At 5:00am this morning (my usual waking time) I rolled out of bed to a thick coldness, brought on by night rains and dense fog. The moist atmosphere smeared my skin as I entered my backyard. I raced to my latrine, about 20 yards away, and then back into the comforting cement walls of my home. The BBC radio station was buzzing about the latest of the first government shutdown in 17 years. The back and forth finger pointing of our political parties droned on and so I took my steaming tin cup of coffee outside back near the edge of a blistery Rwandan morning. I had been unable to find REAL coffee in my regional town and so I had been drinking the severely subordinate instant Nescafe brand sold in Rwandan towns for nearly 2 weeks. A small miracle had happened the previous day, however, as I found the much desired bag of Rwandan coffee (complete with an amazing aroma) in my package town out East. HALLELUJAH. 4000 RWF (Rwandan Francs). That’s about 6 bucks. Well worth the cost.
I held my coffee as if it was a precious jewel and wrapped my neck and arms with my pink Ugandan scarf. At 5:25am, the sun had barely crested the sky and so I could see the moon, stars, and small glimmers of sunshine mixing together. The bitterness of the cold reminded me of how I will be coming home in December, to a deep Colorado winter. The smell of my coffee integrating with the cool breeze brings a smile to my face; somehow it smells exactly like winter, Christmas, and home. The hum of Taylor Swift’s song, “The Best Day”, drifts from the other room where my radio is playing. I stand there in the doorway and I think about the soon-to-come holidays with my family. I remember the soothing feeling of a wool sweater as you awake Christmas morning, the way Buddy always played vigorously in the snow, and comforting way we all sit together on couches and chairs as we laugh and open presents. I let myself drift for a few minutes in these memories and senses and I have to hold back small tears of anticipation and joy. Two years is a really long time to be away from home.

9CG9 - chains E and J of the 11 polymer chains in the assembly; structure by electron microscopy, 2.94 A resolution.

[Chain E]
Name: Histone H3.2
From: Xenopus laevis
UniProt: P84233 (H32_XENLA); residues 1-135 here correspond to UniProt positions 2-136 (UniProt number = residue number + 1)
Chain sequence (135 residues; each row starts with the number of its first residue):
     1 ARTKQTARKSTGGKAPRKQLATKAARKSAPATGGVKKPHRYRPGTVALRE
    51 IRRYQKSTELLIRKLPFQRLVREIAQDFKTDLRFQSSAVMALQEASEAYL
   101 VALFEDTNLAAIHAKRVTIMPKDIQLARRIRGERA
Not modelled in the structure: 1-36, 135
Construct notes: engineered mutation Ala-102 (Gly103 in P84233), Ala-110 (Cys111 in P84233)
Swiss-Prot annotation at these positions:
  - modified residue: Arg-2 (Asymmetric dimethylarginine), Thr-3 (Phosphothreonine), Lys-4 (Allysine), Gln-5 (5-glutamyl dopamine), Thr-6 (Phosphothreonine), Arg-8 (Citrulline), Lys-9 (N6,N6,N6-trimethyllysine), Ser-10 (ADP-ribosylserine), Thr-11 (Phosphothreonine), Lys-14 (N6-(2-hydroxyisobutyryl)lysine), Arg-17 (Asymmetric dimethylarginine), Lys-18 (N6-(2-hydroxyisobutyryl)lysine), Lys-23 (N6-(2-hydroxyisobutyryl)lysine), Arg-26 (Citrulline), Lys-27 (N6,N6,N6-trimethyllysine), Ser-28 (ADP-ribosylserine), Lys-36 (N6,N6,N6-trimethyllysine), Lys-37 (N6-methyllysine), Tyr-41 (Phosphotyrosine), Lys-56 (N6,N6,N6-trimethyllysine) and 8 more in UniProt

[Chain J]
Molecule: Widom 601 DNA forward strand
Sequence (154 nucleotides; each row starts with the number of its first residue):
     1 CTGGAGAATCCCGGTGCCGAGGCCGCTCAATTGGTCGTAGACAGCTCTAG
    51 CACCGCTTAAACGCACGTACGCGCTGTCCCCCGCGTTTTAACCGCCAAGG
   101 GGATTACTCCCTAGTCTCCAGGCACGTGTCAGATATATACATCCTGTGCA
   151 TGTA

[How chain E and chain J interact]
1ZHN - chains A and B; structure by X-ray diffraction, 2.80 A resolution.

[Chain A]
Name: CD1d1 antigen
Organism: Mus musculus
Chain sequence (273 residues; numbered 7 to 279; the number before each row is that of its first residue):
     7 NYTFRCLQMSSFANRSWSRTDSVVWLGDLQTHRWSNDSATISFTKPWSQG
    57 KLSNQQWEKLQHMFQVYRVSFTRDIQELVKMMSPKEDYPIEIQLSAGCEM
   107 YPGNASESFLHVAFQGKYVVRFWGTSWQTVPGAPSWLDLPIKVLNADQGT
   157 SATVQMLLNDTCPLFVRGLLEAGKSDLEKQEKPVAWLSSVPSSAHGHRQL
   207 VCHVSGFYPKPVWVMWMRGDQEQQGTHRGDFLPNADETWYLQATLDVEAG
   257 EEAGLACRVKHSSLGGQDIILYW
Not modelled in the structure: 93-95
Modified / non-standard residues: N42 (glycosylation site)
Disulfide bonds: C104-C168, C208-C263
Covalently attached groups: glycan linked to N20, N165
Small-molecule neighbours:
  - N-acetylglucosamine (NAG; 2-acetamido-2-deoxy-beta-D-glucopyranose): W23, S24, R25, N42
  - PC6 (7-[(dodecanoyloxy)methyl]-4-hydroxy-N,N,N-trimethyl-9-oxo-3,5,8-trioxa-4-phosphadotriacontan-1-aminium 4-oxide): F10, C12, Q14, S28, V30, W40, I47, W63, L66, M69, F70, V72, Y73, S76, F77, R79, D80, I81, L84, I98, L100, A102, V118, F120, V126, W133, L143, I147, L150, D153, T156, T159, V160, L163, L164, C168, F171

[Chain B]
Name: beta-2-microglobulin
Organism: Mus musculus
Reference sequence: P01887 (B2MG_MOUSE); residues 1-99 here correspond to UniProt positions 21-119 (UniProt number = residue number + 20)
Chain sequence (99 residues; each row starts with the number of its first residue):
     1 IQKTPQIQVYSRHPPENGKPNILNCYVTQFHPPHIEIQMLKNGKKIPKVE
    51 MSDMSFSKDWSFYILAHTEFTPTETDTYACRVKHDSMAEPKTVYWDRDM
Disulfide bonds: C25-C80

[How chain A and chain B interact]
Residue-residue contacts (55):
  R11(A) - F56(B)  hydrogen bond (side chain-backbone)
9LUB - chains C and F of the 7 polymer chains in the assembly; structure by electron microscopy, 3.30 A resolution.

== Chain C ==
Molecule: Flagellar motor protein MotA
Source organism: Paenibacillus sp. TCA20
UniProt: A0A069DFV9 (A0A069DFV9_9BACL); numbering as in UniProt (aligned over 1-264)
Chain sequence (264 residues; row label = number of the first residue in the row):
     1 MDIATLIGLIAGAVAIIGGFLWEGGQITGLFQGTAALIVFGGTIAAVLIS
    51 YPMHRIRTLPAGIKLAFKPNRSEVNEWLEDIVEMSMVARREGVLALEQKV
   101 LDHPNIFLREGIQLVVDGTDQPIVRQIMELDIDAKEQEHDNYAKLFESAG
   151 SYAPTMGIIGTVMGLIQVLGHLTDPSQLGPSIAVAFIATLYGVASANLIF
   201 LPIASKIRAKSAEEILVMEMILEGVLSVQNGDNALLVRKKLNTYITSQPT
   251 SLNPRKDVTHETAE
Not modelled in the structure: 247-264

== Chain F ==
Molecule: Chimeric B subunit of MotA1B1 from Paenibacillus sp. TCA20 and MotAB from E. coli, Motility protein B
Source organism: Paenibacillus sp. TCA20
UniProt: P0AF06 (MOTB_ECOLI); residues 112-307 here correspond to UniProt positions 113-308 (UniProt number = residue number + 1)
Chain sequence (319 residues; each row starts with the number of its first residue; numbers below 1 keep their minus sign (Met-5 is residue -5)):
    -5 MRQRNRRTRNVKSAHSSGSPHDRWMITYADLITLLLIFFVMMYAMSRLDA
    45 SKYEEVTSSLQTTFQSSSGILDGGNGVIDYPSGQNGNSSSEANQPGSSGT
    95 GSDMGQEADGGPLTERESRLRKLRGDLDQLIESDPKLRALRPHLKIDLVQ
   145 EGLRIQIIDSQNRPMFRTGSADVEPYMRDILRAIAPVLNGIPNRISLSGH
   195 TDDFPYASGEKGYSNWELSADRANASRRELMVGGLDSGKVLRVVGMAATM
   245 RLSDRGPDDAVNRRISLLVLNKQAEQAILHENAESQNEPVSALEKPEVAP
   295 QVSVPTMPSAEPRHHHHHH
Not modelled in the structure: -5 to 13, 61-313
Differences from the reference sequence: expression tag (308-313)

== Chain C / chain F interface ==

What day will I reunite with the good ole USA?
My flight from Rwanda is on December 10, just before 9:00pm. I have a total travel time of around 24 hours in which I will pass through Nairobi, Kenya, Belgium, New York City, and finally back to Denver, Colorado. It’s nearly the same route I took on the way here. And when my travels finish, it will be the first time I’ll have been back on American soil in 27 months. WEDNESDAY, DECEMBER 11. 7:50pm: I’m home, y’all.
What will you eat first?
I love Rwandan food, no doubt about that. Ask any volunteer: I’m the weird one who cooks bananas and cassava bread for FUN. Because I like it! I’m kind of crazy. But that being said, I’m excited to be back in our wonderful country that has a ridiculous variety of food choices. I plan to consume all of the following as soon as possible upon arrival:
burritos, dad’s enchiladas, mom’s enchilada casserole, mom’s tuna noodle casserole, queso, cereal, fresh salad, smoothies, blocks of cheese, cafe lattes, panninis, quiche, lasagna, cheeseburgers, pizza, macaroni and cheese, quesadillas, salmon, huevos rancheros, blue moon complete with a fresh orange, and a big strawberry daiquiri.